Here's the summary. (Terms you may not understand are usually defined in other parts of the book, except sittlich which, although normally translated at "moral" seems to refer to Hegel's idea of the ethical life as bridging individual feelings and general rights.) His view [which he associates here with Darwinism] "would outflank reductionism and dualism at a stroke; confirm the advantage of a phenomenological model of perception over any empirical alternative; account for the encultured nature of human understanding in every sector of inquiry; confirm (accordingly) the inseparability of metaphysics and epistemology; comply with the decisive innovations introduced by Kant and Hegel in (our) overcoming the paradoxes of twentieth- and twenty-first century Anglo-American philosophy (aesthetics, for the moment) as easily as those of the pre-Kantian Cartesian world (since they are basically the same); demonstrate the thoroughly naturalistic status of the concepts and processes of an emergent cultural world; reject (as a consequence) any disjunction between the work of the physical and human sciences as well as any privileging of non-Intentional inquiry over Intentionally informed inquiry; and (therefore) validate the prospects of objective inquiries of a thoroughly cultural sort (the description and interpretation of artworks for instance, the description and explanation of human life and history) in virtue (at the very least) of the thoroughly Intentional nature of the physical sciences as science..." (115)
Here is another list that will give you an idea of the full scope (and importance!) of Margolis's thinking:
In talking about Socratic elenchus and Hegelian dialectic, he says that he views them as related strategies of inquiry (preferred by him) "that are (1) presuppositionless; (2) sittlich (in a generous 'anthropological' sense; (3) free of Parmenidean infection of any kind; (4) lacking any formal or criterial method; (5)cast as forms of discursive reason; (6) inherently incapable of claiming or validating any unique correct analysis of whatever sector of the world they choose to examine; (7) committed only to what, as a practical matter, is adequate to our salient interests from time to time - or committed in such a way that theoretical inquiry is seen to be dependent on, or derivative from, or internal to, our practices of discursive inquiry; (8) applied to what is intrinsically interpretable without end; (9) unable to discover in any simple or direct way the objective (or telic) structures of the independent world; (10) hence, applied to what is culturally constituted or constructed relative to our evolving experience of the world; (11) applied to what is local, contexted, not strictly universalizable, validated in sittlich ways; (12) historicized and known to be such; and (13( insuperably phenomenological, that is, grounded in and restricted to our encultured experience of the world (in something closer to Hegel's than to Husserl's sense." (11) All of this, he thinks, bears on defining what it is to be a human being. He uses this to show "the abiding failure of the first two thousand years of Western philosophy!" which, as I mentioned earlier, I think is way overdone. Nonetheless, philosophy, in my view, does not get better than this.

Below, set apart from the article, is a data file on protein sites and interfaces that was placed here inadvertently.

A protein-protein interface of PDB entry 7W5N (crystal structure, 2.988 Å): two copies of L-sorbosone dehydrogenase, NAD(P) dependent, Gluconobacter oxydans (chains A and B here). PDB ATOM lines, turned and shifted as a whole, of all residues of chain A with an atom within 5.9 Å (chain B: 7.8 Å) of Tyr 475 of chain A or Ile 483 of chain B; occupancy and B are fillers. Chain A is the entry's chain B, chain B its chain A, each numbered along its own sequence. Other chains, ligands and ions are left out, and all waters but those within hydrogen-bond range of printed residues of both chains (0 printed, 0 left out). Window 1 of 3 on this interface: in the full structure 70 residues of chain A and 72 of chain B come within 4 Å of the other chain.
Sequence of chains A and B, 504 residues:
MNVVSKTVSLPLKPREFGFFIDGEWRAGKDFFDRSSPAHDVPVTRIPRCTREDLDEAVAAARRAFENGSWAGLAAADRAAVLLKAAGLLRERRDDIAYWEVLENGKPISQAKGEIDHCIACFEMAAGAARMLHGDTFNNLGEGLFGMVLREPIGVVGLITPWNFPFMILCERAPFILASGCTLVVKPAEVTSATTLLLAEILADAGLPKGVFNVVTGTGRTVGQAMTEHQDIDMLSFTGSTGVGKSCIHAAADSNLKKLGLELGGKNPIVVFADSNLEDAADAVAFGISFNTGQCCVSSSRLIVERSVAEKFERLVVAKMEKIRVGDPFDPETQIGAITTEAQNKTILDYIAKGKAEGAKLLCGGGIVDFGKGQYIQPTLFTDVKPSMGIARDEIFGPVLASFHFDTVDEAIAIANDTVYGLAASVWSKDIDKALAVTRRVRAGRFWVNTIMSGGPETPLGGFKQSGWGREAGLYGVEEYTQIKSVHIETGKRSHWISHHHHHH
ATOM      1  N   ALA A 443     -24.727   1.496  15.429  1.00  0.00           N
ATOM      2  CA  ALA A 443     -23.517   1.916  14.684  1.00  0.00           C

The book is actually a collection of previously published essays or presented papers not all of which are clearly related. Margolis attempts to tie them together by way of his "Prologue: The Definition of the Human." Chapter one deals with the perception of paintings as paintings. Here, Margolis defends a position very similar to that of Marx Wartofsky (who was, by the way, my much admired thesis adviser), who he credits at one point (36-9), that perception is conditioned by history: on Margolis's view all perception of art is penetrated by cultural experience in historical ways.
I plan to write some more comments about this book on my blog at [...]